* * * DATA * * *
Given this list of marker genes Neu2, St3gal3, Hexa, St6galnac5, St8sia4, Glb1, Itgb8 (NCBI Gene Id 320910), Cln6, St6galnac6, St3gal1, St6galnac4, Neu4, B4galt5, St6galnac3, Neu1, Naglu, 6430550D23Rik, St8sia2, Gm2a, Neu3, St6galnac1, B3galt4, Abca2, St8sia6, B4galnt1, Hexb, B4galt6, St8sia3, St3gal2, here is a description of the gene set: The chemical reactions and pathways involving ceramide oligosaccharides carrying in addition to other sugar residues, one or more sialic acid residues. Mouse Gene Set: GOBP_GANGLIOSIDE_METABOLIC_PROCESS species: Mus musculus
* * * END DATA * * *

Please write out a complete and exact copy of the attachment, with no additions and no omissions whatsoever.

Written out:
Given this list of marker genes Neu2, St3gal3, Hexa, St6galnac5, St8sia4, Glb1, Itgb8 (NCBI Gene Id 320910), Cln6, St6galnac6, St3gal1, St6galnac4, Neu4, B4galt5, St6galnac3, Neu1, Naglu, 6430550D23Rik, St8sia2, Gm2a, Neu3, St6galnac1, B3galt4, Abca2, St8sia6, B4galnt1, Hexb, B4galt6, St8sia3, St3gal2, here is a description of the gene set: The chemical reactions and pathways involving ceramide oligosaccharides carrying in addition to other sugar residues, one or more sialic acid residues. Mouse Gene Set: GOBP_GANGLIOSIDE_METABOLIC_PROCESS species: Mus musculus